Natalie Camunas is a Los Angeles native, USC graduate, and queer identified artist. As a writer, Camunas’s plays have been produced in Los Angeles, NYC, and Ireland. Her TV credits include Speechless (ABC), Major Crimes (TNT), Nicky, Ricky, Dicky & Dawn (Nickelodeon) and her feature film credits include Hara-Kiri (Henry Alberto), Bruising for Besos (Adelina Anthony) and David Ayer’s upcoming film Bright, with Will Smith, Noomi Rapace and Joel Edgerton. Camunas writes and performs to empower and celebrate her communities. She is endlessly grateful to share her voice and use stories as tools to heal – www.nataliecamunas.com.

    Donna Simone Johnson – Actor
    :
    Donna Simone Johnson is a Los Angeles-based actress and choreographer. Most recently, she can be seen in a national Nike campaign with NFL player Dayvon Ross as well as a recurring guest star on Bounce TV’s THE BRKDWN and FOX’s Shots Fired. Previous theatre credits include a host of regional theatre roles, including the national tours of High School Musical and The Lion King at the Pantages. Johnson holds an MA in Dance Education from NYU and an MFA in Acting from CalArts – www.donnasimonejohnson.com.

    Christopher Rivas – Actor
    :
    Christopher Rivas is an award-winning international storyteller, passionate artivist, published writer, film/television (Grey’s AnatomyShamelessRizzoli & Isles2 Broke GirlsRosewood) and theatre actor. His artistic mission is to create and share stories that move us forward, blend boundaries, and encourage dialogue. He is the proud founder of Lifestyledezine, a community dedicated to exploring and realizing the power of compassionate storytelling.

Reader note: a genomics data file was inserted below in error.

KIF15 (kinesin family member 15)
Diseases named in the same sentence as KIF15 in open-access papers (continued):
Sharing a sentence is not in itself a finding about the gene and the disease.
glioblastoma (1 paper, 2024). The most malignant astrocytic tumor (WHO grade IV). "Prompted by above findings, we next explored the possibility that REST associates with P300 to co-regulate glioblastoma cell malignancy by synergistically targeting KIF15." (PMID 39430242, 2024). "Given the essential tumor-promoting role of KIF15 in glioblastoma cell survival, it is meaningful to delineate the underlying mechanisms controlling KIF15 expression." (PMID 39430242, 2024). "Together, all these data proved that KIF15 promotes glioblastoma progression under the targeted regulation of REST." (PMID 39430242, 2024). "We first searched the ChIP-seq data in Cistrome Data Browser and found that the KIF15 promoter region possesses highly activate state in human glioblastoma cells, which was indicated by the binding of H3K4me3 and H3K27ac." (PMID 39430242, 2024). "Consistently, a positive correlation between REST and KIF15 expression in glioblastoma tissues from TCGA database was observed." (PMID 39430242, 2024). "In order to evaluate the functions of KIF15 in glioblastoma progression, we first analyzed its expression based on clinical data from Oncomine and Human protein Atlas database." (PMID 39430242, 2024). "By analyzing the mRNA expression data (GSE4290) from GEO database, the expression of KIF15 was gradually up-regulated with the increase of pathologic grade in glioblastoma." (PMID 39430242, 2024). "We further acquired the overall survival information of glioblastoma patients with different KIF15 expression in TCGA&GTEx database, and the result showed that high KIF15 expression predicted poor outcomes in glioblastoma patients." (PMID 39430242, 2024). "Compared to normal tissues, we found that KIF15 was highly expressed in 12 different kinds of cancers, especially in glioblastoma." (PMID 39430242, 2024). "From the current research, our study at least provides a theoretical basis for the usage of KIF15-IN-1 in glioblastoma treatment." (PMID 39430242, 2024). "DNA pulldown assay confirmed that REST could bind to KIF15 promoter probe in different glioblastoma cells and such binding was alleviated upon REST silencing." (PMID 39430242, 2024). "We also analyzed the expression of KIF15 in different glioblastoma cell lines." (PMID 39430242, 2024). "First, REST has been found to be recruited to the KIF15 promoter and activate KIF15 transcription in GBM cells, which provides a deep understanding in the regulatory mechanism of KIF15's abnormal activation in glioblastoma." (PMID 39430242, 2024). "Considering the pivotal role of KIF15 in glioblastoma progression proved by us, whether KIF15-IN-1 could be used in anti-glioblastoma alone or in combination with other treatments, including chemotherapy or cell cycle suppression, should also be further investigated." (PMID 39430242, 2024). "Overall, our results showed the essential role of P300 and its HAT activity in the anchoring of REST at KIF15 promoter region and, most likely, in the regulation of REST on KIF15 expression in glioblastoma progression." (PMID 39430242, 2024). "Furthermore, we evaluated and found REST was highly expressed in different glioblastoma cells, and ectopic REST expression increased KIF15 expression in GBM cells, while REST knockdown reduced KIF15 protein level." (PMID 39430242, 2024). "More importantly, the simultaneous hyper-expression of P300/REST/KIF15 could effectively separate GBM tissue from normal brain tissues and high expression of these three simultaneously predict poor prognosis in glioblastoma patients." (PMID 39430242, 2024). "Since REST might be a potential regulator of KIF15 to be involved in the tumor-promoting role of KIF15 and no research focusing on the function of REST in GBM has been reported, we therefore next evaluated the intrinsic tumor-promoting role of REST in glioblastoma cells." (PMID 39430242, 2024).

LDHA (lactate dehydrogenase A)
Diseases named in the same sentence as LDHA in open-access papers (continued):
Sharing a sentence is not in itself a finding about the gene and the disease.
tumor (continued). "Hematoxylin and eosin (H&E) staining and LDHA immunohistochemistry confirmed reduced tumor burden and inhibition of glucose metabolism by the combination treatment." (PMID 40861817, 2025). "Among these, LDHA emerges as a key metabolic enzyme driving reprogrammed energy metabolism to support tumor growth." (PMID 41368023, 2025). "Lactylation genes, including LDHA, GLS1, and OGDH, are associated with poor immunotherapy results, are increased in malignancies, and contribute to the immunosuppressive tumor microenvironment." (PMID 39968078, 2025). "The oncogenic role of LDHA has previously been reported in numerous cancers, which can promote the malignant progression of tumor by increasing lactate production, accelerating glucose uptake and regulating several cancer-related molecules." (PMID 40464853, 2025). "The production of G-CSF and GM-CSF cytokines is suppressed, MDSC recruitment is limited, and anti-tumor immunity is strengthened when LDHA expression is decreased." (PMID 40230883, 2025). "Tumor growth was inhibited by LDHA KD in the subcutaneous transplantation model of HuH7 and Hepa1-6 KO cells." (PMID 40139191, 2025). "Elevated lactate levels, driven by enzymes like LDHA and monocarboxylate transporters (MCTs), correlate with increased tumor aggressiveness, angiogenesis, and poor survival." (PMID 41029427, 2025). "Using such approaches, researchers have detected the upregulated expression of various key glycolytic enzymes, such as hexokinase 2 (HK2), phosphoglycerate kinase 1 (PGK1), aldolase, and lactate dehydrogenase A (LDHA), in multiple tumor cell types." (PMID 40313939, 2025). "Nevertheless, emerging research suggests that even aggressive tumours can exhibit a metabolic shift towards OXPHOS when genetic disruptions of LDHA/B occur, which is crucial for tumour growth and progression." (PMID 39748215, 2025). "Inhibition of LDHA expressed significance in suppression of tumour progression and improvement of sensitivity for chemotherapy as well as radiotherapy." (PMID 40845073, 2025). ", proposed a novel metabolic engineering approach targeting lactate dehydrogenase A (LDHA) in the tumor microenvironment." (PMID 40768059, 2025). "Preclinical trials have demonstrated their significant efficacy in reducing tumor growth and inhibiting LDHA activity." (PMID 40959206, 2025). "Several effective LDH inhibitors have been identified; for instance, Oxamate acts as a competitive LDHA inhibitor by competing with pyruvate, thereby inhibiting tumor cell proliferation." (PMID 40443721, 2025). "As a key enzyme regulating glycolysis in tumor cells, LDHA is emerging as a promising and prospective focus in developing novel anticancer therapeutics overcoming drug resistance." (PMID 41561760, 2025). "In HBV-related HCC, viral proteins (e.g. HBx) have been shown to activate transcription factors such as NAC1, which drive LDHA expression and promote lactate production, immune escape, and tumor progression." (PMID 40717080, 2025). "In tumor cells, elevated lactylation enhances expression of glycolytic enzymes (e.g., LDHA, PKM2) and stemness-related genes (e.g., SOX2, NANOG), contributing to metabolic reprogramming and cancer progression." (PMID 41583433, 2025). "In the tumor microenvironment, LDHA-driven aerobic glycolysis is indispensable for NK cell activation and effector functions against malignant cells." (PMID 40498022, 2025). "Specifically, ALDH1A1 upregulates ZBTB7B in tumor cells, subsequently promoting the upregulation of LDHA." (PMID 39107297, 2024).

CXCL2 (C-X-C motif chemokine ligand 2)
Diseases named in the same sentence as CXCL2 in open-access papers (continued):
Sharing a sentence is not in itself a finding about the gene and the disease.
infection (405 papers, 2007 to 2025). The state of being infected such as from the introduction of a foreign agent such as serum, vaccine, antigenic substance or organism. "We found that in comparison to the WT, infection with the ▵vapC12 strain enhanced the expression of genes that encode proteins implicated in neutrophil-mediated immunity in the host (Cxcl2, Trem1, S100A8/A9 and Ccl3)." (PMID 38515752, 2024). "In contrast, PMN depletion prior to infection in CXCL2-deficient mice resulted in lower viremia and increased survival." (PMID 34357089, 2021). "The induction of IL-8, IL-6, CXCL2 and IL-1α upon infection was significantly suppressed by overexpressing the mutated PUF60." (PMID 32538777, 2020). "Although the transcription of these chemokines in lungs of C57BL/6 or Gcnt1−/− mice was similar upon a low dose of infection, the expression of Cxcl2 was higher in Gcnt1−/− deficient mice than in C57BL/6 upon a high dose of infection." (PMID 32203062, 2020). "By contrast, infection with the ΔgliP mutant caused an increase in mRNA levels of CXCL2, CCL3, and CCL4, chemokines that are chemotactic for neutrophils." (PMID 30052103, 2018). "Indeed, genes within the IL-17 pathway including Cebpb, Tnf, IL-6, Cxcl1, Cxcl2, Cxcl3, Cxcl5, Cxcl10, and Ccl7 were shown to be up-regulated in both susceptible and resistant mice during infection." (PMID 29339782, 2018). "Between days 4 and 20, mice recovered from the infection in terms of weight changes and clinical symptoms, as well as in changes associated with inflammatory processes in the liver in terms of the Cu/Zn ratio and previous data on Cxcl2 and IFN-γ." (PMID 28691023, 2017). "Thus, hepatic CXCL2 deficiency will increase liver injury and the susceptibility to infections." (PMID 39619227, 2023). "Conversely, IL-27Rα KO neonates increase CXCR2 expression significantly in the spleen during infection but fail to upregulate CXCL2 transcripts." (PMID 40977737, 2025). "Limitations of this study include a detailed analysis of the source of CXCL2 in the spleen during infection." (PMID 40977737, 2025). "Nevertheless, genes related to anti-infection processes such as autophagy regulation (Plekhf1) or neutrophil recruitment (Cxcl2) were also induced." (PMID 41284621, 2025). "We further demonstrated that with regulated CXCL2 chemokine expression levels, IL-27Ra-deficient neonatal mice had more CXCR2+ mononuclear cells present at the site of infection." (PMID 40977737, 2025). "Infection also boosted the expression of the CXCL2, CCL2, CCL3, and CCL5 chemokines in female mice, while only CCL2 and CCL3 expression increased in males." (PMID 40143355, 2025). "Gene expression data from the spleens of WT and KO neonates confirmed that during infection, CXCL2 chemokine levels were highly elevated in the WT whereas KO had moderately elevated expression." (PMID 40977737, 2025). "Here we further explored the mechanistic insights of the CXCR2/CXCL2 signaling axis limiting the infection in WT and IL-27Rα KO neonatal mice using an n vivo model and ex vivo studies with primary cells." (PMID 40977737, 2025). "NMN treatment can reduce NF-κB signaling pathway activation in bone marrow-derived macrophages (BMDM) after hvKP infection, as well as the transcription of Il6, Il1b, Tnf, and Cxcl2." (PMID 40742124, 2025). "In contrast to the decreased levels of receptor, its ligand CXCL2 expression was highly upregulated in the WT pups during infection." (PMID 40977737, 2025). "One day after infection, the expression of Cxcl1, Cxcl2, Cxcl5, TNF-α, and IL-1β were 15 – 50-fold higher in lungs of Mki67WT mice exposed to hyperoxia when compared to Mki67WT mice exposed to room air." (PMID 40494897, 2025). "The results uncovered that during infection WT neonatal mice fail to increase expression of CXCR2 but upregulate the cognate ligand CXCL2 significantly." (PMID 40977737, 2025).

Bobby Gordon – Dramaturge:
    Bobby Gordon is a poet, performance maker, and Theatre of the Oppressed practitioner with an M.A. in Applied Theatre Arts from the University of Southern California (USC). He is a co-founder of the Melrose Poetry Bureau, teaches at UCLA in the Department of World Arts and Cultures/Dance, is the Assistant Director of UCLA’s Art and Global Health Center, and has created work with ensembles across the Americas and in South Africa.

    24th STreet Theatre – Presenter
    :
    24th STreet Theatre is a unique organization blending professional productions and world-class artists with quality arts education since 1997. Its mission is to engage, educate, and provoke our diverse community with excellent theatre and arts education. 24th STreet Theatre is one of the only professional Los Angeles theaters offering after school programming for elementary school children and one of the very few organizations approved by both the Los Angeles Unified School District (LAUSD) and the Los Angeles County Arts Commission as arts education providers. 24th STreet Theatre is truly a model 21st Century arts organization that is using first-class art to make a difference in our own neighborhood, in our city, and around the world.

    501 (see three) ARTS – Producing Organization
    :
    Pang! is a project of 501 (see three) ARTS, a Los Angeles-based independent artist-run non-profit corporation supporting the creation and production of original dance, music, theatre and interdisciplinary performance works by its members. The company is dedicated to redefining the role of the performing arts, artists and audiences in a globalized world through innovative approaches to artistic production.
    Supporters –